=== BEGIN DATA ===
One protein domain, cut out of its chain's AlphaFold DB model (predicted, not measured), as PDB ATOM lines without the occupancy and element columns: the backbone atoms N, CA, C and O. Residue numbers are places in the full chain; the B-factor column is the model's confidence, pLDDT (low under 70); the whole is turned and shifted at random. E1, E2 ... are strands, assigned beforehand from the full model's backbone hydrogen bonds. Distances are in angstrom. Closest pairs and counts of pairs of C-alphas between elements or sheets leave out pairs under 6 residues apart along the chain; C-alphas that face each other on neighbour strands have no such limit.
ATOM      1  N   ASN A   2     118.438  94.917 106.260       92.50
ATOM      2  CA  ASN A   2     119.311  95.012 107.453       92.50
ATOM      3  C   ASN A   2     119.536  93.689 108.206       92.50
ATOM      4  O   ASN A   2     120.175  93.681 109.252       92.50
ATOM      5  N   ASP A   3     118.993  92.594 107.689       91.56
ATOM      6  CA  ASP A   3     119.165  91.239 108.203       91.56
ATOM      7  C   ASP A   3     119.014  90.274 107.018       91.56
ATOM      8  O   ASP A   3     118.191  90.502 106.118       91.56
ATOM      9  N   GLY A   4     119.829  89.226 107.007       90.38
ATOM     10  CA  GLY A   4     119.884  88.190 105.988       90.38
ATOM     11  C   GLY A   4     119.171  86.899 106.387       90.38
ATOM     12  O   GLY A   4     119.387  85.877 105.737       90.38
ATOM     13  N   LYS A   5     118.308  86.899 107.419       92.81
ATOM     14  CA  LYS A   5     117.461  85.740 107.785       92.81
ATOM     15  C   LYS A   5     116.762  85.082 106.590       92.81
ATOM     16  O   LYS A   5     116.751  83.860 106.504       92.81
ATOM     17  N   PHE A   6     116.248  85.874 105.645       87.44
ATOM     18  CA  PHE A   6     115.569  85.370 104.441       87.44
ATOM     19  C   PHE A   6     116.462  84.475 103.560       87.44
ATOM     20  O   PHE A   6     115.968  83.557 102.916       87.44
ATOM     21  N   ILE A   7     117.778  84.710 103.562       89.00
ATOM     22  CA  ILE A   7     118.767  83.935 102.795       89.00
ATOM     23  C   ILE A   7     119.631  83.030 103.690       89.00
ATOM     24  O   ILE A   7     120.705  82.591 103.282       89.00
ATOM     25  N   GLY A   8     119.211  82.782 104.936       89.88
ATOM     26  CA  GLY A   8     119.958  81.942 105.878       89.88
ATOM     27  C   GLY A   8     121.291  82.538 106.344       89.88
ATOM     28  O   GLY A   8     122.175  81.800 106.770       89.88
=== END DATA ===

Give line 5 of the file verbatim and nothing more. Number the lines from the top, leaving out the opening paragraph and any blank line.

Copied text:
ATOM      5  N   ASP A   3     118.993  92.594 107.689       91.56